- You must use contemporary textbooks.
- The lesson plan/curriculum you submit must be detailed enough that the DMV can review the course. Include anticipated times, and the DMV should be able to determine (a) the subject covered in a given lesson, (b) why it needs to be covered, (c) how it will be covered, and (d) when in the sequence it is covered. Make sure that most of your course is original to you.
- The DMV does not want you to rely on students reading with no guidance. You should plan for a variety of learning activities, including lecture, films and discussion, reading, tests and review, guest speakers, demonstration, and topic discussion.
- Online driver education must match the classroom experience as much as possible.
The CA Driver Education Lesson Plan (which many would call a curriculum) outlines the topics to be covered, as well as the recommended time per topic. Your driving school’s driver education course should be organized around the following areas or units:
- Driving is a responsibility/the driver 4 hours
- Natural forces affecting driving 2 hours
- Signs, signals, markings, and the rules of the road 7 hours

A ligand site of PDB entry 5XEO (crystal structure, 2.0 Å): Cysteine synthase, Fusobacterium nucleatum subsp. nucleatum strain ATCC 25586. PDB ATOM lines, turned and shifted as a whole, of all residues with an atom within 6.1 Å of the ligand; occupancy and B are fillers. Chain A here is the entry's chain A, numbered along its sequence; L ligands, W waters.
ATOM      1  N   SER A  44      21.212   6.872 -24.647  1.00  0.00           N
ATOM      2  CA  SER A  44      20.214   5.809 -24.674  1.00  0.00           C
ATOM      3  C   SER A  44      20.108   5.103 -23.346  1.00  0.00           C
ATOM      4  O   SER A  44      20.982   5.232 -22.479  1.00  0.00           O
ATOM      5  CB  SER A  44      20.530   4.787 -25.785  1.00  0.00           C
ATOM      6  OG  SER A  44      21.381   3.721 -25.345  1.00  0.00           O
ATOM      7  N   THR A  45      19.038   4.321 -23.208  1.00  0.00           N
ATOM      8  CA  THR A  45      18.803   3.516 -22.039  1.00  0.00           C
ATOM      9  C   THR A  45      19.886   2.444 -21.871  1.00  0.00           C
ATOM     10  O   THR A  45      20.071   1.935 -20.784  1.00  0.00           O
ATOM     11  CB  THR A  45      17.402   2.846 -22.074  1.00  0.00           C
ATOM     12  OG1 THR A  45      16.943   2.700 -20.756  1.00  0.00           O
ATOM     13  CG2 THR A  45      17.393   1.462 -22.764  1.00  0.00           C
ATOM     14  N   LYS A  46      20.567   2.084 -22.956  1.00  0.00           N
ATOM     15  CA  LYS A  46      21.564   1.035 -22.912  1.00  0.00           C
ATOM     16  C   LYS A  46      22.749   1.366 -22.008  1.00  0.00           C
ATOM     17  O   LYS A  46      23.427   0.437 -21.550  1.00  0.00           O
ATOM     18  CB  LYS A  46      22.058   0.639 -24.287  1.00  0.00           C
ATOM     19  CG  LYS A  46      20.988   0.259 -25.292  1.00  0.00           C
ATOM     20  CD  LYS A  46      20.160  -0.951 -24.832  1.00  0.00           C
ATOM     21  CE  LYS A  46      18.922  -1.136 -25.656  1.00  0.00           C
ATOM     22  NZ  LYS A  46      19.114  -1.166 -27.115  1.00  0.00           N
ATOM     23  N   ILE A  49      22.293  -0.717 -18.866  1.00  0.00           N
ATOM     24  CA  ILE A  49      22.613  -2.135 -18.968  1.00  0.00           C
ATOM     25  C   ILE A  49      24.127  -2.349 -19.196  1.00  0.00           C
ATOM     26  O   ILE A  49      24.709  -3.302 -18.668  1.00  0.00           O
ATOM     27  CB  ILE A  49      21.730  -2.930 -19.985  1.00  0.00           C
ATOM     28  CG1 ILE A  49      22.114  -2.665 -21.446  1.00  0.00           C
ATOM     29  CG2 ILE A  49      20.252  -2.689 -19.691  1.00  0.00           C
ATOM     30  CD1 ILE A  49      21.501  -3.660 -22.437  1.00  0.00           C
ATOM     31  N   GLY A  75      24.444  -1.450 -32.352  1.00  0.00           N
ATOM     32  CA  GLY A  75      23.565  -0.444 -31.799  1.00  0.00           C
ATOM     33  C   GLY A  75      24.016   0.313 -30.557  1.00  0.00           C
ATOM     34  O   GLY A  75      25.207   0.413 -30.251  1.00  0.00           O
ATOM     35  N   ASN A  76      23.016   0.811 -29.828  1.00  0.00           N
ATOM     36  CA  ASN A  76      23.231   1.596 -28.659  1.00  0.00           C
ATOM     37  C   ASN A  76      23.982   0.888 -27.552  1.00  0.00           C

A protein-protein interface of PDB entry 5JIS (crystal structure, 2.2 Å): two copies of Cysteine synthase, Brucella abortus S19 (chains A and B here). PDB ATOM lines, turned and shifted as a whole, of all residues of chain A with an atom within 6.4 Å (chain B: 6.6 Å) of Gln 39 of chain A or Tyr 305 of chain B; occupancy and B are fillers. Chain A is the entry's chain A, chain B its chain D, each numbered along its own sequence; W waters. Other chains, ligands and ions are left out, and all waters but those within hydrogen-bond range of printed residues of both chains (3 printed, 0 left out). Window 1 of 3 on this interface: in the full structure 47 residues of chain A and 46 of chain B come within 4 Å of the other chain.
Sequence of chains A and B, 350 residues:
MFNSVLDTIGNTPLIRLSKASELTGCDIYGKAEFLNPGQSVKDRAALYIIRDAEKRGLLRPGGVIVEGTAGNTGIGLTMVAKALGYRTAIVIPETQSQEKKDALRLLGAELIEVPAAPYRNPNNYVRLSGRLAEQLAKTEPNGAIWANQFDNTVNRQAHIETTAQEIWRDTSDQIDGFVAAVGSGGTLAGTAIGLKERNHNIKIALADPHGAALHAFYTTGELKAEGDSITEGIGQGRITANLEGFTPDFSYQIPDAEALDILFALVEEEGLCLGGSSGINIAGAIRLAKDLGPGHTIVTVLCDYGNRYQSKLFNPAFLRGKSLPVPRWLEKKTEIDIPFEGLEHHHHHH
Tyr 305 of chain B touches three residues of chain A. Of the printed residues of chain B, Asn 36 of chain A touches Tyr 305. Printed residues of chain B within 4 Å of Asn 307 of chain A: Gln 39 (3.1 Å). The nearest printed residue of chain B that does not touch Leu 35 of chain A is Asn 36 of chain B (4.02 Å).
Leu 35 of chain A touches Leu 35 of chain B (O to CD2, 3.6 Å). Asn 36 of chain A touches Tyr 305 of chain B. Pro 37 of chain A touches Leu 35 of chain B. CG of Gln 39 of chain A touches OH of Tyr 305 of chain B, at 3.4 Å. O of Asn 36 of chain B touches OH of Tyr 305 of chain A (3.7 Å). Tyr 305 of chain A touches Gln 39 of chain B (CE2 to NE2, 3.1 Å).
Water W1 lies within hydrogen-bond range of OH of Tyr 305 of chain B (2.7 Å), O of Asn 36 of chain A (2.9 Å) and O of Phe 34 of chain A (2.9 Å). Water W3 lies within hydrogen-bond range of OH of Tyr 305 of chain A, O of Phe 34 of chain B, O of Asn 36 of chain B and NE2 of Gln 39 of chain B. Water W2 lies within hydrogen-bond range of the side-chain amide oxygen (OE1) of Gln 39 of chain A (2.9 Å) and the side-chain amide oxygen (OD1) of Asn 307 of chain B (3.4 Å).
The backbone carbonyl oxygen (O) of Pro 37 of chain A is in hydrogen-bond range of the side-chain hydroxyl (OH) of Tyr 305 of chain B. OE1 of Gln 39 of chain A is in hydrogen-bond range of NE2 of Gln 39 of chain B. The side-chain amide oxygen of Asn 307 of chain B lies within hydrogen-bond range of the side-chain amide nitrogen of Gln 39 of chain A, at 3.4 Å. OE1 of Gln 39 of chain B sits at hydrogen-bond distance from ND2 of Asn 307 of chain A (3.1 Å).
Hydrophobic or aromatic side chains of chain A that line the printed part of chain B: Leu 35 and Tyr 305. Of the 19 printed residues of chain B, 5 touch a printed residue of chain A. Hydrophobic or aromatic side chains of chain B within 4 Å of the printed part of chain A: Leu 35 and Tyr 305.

- Major causes of accidents 3 hours
- Differences in urban and rural driving 2 hours
- Critical vehicle systems 2 hours
- Pedestrian safety .5 hour
- Effects of alcohol and drugs and substance abuse 4.5 hours
- Motorcycle safety .5 hour
- Driving experience and road rage 2.5 hours
The outline CA provides for Driver Education is a good foundation for a driving school classroom curriculum. You will have to demonstrate that you are current in the field by selecting contemporary films and textbooks, as well as provide strong learning activities for your students.
Preparing the curriculum will probably be the most time consuming task you have before your doors open, but it’s creative–it will form the foundation of your teaching.
Driver Training (Behind-the-Wheel)